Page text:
Let’s start with Southgate, whom I was touting before the tournament teed off. He’s a member at Carnoustie and plays very well at The Open, with finishes of T-6 and T-12 in the past two years. He’ll have an advantage if the course gets back to the firmness of Thursday, which is expected, since there’s no rain forecasted for the weekend. At 1-under, he’s not too far off this mark already.
Marc Leishman (+1400 for top-10)
Sometimes the best weekend bets are the ones that just haven’t paid off yet. I really liked Leishman going into this week, and he was cruising along in the opening round at 4-under through eight holes until disaster struck. He finished with a double and four bogeys in his last 10 holes, posting a 72, then following up with the same score on Friday.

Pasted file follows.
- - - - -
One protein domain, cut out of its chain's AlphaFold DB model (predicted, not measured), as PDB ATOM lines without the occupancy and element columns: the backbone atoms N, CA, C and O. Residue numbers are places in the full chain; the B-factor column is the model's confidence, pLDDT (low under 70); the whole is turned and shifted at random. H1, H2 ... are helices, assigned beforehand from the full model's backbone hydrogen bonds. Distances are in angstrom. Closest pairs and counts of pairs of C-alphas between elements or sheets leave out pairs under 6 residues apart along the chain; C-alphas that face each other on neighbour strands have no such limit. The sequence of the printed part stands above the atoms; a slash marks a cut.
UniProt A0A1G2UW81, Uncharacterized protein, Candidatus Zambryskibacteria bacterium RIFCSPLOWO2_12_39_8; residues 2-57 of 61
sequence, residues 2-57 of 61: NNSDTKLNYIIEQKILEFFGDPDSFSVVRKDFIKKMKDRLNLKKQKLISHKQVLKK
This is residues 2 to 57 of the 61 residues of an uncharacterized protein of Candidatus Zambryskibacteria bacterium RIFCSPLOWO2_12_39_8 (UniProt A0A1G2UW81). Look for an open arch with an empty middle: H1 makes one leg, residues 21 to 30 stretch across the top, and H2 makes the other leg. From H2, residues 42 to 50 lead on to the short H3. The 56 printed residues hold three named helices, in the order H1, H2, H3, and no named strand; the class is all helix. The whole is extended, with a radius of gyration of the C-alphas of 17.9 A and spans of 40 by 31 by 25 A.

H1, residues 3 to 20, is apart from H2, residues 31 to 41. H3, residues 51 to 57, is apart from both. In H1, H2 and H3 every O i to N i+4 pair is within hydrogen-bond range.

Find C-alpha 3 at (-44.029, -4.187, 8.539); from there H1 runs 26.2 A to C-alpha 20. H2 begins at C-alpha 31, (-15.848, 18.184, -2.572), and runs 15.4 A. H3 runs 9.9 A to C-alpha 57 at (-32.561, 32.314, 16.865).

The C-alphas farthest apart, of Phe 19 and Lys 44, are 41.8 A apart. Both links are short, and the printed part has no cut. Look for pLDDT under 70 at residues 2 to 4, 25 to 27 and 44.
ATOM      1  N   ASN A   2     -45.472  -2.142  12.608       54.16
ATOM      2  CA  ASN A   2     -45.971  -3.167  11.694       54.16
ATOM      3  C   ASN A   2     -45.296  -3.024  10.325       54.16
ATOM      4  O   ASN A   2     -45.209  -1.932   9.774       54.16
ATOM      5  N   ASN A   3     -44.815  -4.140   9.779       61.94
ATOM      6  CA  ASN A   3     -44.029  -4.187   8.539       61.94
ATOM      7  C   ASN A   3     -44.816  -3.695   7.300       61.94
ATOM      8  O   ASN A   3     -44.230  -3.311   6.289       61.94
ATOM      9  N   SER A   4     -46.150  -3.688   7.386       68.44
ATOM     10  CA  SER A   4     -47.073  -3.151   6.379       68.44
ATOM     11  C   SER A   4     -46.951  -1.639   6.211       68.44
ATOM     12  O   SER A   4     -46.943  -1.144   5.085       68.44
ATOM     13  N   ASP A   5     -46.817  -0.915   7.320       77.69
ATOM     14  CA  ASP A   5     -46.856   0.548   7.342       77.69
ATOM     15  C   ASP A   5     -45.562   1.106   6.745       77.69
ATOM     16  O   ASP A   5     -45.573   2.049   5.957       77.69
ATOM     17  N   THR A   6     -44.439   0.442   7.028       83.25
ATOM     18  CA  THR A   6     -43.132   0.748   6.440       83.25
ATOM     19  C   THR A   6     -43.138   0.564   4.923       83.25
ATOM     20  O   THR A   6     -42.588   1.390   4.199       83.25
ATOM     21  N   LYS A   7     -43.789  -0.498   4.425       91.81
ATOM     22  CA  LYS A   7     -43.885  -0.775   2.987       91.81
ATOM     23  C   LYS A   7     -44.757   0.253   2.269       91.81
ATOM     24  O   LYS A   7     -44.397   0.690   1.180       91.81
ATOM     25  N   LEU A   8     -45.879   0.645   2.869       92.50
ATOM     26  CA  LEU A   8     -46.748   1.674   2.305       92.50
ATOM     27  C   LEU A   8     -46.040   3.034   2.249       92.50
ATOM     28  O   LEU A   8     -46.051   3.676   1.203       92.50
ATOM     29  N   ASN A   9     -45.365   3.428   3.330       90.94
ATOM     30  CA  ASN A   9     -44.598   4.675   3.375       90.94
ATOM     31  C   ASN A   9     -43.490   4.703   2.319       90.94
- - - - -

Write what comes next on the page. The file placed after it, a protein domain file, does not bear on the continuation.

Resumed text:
That shouldn’t change any of the pre-tourney reasons we liked him: He’s still a terrific links player and still a guy capable of posting a low number. Here’s hoping for a third-round 65 or 66, as he kicks back in the afternoon and watches his name fly up the board.
Ian Rutherford-USA TODAY Sports. Marc Leishman
Patrick Reed (+2500 for top-10)
After a disappointing 75 in the opening round, somebody reminded the U.S. Ryder Cup sparkplug that he was competing on enemy soil. Reed responded with four birdies in his first 14 holes before giving back three strokes for a second-round 70 to make the cut on the number.
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Even so, I like Reed’s moxie to push him through for two more solid scores to keep moving up while others drop. He’s one of a handful of players who tends to play his best golf in majors; rather than simply playing for pride, the Masters champion will go into the weekend believing he still has a chance to win this tournament. At this price, it’s worth backing him for a chance to get close.